Japanese Stakeholders’ Perceptions of IELTS Writing and Speaking Tests and their Impact on Communication and Achievement

With the rapid movement to globalisation, a good command of English as the international language of the world has become essential. In response to this trend, the current English language curriculum in Japan has been revised to focus on enhancing the four skills (i.e., listening, speaking, reading and writing). In 2017, the Japanese Ministry of Education proposed that all universities should accept the results of commercial standardised proficiency tests, such as EIKEN, IELTS, and TOEFL.

In English language assessment research, there has been a growing emphasis on the importance of considering the views of stakeholders, such as students, teachers and administrators, in order to understand the social impact, current market focus and ethical implications of the test (e.g., Coleman et al., 2003; Hyatt, 2013). Consequently, many studies have investigated the impact IELTS has on IELTS preparation courses and academic success through collecting stakeholder perceptions. Most studies, however, have focused on the IELTS Writing Test or IELTS test performance in general, while few studies have examined the IELTS Speaking Test. Students are required to possess good writing and speaking skills to succeed in their academic study and beyond, and also different skills, knowledge and strategies for successful communication in writing and speaking.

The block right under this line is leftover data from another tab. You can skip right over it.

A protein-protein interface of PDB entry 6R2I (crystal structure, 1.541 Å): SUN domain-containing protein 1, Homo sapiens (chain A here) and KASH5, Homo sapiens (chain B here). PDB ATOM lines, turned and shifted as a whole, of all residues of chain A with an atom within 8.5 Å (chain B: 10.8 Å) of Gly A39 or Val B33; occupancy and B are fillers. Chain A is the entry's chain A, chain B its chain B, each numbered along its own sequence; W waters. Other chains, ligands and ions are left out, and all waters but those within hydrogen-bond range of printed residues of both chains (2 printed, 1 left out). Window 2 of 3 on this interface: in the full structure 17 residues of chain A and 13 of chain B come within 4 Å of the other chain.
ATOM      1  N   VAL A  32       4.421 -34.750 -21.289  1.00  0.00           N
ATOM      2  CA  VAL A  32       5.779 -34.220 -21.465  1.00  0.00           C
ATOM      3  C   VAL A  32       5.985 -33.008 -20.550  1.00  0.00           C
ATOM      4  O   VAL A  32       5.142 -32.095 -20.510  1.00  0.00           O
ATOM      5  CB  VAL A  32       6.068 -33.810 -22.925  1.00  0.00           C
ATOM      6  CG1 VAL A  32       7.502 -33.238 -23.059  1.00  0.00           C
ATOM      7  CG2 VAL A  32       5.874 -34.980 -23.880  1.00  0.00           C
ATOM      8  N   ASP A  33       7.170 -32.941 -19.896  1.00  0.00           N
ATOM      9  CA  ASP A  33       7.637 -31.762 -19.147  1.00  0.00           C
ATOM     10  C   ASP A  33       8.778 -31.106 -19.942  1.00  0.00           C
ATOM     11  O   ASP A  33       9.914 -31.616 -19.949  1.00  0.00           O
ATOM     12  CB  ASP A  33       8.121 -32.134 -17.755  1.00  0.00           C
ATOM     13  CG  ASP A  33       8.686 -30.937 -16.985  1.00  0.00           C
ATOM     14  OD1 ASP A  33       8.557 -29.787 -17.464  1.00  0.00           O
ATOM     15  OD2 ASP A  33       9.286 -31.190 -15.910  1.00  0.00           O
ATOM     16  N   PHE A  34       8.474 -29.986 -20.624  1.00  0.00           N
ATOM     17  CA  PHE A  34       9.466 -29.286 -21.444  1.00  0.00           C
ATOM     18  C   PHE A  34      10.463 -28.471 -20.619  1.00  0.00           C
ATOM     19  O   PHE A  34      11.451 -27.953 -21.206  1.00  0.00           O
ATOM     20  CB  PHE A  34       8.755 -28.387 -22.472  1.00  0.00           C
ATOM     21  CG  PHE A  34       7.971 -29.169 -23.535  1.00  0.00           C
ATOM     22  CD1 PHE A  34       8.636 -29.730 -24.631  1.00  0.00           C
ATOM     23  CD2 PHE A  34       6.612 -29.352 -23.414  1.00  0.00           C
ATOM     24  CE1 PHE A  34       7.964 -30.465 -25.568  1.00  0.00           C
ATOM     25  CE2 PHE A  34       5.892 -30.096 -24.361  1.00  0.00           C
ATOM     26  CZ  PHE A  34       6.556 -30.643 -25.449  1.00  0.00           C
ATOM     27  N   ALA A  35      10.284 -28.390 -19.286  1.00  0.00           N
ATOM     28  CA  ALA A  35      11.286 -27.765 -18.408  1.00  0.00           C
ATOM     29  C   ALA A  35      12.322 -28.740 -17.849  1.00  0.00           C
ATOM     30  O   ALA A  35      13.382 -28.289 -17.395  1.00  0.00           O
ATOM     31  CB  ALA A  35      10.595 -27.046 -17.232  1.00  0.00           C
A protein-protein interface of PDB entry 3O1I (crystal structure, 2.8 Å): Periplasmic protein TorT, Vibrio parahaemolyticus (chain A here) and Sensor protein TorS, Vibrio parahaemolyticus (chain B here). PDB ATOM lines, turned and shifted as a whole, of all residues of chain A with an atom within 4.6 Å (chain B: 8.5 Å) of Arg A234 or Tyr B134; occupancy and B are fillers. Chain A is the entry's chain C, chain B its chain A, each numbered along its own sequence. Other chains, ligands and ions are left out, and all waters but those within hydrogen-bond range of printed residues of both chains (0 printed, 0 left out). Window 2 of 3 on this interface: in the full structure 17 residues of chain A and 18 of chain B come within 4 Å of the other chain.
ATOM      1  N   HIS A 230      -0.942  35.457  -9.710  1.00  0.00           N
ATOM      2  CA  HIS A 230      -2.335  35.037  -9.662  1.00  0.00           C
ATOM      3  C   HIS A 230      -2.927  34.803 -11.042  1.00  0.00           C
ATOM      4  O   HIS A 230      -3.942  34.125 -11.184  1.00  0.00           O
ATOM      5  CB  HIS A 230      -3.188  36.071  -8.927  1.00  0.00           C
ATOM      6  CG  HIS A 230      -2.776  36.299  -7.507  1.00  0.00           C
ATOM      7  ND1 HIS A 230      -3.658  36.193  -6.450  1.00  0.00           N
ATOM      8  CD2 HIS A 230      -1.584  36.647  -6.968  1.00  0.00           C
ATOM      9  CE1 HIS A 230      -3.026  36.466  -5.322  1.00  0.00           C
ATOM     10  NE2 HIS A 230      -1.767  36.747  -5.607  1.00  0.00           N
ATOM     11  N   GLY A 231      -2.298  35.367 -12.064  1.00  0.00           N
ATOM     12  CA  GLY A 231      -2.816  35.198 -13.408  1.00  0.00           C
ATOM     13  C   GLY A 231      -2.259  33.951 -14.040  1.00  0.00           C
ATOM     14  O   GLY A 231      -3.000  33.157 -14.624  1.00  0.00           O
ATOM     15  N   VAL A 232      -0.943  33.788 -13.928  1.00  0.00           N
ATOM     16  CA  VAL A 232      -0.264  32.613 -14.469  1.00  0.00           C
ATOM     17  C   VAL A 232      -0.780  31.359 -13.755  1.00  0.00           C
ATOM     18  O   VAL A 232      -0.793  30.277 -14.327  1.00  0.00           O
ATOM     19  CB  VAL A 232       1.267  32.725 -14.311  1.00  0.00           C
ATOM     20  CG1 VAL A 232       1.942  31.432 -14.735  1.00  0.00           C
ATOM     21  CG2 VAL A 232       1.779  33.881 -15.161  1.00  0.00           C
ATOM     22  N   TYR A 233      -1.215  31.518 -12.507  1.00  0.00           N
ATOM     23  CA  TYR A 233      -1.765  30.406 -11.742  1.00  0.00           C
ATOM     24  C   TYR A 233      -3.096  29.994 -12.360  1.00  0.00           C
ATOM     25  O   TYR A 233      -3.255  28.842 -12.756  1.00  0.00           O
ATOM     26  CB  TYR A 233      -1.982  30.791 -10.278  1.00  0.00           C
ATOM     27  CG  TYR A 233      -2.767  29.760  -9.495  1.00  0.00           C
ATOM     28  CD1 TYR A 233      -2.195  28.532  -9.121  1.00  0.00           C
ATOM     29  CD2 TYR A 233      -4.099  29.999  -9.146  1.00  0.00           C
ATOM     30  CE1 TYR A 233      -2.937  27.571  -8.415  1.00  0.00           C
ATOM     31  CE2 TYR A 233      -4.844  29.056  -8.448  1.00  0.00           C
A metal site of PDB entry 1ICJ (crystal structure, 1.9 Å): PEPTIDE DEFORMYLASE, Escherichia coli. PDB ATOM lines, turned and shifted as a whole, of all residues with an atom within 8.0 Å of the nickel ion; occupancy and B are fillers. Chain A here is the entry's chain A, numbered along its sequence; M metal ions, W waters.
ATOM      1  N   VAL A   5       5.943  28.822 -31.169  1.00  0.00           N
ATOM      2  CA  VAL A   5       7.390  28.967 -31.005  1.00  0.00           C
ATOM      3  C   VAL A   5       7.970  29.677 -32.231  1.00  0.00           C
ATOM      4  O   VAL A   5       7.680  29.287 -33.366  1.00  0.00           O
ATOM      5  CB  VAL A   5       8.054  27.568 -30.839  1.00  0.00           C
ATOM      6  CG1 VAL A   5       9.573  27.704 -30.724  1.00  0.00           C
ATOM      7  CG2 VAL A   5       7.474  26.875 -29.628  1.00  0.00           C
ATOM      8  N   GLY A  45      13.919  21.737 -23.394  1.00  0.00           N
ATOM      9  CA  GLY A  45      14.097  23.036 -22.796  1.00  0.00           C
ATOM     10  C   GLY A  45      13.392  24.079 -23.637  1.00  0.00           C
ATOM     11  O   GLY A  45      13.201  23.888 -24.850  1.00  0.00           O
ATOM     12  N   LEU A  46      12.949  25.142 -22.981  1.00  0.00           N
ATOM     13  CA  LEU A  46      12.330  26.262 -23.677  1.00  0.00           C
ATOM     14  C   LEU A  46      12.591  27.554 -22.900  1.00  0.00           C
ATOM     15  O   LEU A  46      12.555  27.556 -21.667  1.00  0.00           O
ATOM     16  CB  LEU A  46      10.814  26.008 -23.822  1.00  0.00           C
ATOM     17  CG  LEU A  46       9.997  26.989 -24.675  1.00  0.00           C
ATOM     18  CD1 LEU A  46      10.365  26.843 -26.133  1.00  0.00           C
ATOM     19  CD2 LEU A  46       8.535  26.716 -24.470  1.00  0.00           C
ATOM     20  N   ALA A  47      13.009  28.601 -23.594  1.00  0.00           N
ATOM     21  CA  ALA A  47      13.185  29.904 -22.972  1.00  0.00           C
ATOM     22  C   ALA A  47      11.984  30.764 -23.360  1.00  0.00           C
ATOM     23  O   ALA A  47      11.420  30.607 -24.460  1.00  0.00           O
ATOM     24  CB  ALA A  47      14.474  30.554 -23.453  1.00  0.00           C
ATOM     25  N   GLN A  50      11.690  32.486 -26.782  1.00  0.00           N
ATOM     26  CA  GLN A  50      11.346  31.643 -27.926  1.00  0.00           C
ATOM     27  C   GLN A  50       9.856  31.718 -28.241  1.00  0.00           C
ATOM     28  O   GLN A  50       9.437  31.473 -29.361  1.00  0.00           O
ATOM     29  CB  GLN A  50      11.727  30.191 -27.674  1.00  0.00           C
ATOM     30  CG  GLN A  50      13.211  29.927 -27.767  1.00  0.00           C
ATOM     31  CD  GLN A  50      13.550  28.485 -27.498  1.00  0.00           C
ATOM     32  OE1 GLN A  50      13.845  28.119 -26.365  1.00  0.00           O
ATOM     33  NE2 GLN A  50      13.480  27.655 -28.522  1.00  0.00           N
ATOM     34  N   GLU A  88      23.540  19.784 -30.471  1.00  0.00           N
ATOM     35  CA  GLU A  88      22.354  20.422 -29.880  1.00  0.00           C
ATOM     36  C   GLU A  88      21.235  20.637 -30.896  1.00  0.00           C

For that reason, the current study investigated Japanese stakeholder perceptions of IELTS Writing and Speaking Tests, and their impact on communication and achievement in a given context. In particular, this study explored the level of familiarity with IELTS among high school teachers, university lecturers and first year university students, and how IELTS is perceived among these stakeholders, with special attention paid to the impact of its inclusion in university entrance exams in the near future. The study allows further insights to be gained from these perceptions into the usefulness of IELTS in terms of students’ readiness for L2 communication in an academic setting.

In the study, stakeholder perceptions of IELTS were assessed via a questionnaire survey (n=98) and semi-structured interviews (n=19). The analyses of questionnaire survey and interview data show that while most teachers know about IELTS, some student participants had never heard of IELTS until they participated in the questionnaire survey.

Further, most participants found both Speaking and Writing Tasks challenging and beyond what current high school students are required to do in the English curriculum. Nevertheless, they consider IELTS test tasks to assess written and oral communication skills adequately, but their views on the inclusion of IELTS in university entrance exam are mixed. These findings are discussed concerning the interpretation of communication skills, a gap between the current English language curriculum and what is required in the IELTS test, and the potential washback effect on the curriculum.